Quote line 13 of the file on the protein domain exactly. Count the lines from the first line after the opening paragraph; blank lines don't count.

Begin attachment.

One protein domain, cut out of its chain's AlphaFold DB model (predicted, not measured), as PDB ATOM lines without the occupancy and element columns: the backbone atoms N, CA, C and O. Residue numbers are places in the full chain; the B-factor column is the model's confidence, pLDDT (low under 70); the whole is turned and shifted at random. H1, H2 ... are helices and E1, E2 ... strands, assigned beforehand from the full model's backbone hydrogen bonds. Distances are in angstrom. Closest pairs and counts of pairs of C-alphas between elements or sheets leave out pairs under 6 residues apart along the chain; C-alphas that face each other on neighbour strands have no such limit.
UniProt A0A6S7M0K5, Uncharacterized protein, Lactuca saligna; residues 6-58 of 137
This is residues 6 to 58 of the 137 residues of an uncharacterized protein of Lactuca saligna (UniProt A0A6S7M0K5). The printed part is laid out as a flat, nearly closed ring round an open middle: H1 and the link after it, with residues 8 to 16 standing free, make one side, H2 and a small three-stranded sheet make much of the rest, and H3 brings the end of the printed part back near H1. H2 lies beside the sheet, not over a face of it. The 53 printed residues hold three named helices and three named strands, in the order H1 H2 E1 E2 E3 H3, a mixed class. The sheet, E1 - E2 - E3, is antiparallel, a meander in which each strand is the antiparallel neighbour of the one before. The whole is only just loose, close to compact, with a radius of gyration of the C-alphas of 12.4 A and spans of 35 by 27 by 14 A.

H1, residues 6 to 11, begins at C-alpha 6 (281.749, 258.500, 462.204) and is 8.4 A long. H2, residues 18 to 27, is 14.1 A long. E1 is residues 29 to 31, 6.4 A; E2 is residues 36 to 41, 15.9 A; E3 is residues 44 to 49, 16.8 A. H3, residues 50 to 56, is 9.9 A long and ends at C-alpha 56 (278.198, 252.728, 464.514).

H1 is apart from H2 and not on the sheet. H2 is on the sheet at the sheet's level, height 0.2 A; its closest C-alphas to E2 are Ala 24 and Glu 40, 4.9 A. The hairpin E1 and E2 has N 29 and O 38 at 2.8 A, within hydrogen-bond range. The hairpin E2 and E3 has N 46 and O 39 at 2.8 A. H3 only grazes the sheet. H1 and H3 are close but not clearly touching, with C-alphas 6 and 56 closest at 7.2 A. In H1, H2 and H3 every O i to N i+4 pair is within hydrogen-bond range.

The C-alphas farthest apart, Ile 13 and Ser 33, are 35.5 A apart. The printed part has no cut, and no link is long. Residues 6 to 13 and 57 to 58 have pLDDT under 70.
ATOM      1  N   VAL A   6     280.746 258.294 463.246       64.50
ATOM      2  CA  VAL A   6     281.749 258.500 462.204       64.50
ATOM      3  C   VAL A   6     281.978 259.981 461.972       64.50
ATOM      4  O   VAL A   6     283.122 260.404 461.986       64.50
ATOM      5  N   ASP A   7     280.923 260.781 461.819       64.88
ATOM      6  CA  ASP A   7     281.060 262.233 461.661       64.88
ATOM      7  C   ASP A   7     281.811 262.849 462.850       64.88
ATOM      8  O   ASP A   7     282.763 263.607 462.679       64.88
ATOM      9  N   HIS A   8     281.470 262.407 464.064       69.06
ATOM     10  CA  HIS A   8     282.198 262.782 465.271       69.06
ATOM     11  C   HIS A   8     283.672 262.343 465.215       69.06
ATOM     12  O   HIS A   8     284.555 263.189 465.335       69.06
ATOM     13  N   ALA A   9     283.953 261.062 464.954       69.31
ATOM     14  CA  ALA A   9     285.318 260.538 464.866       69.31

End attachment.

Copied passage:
ATOM      8  O   ASP A   7     282.763 263.607 462.679       64.88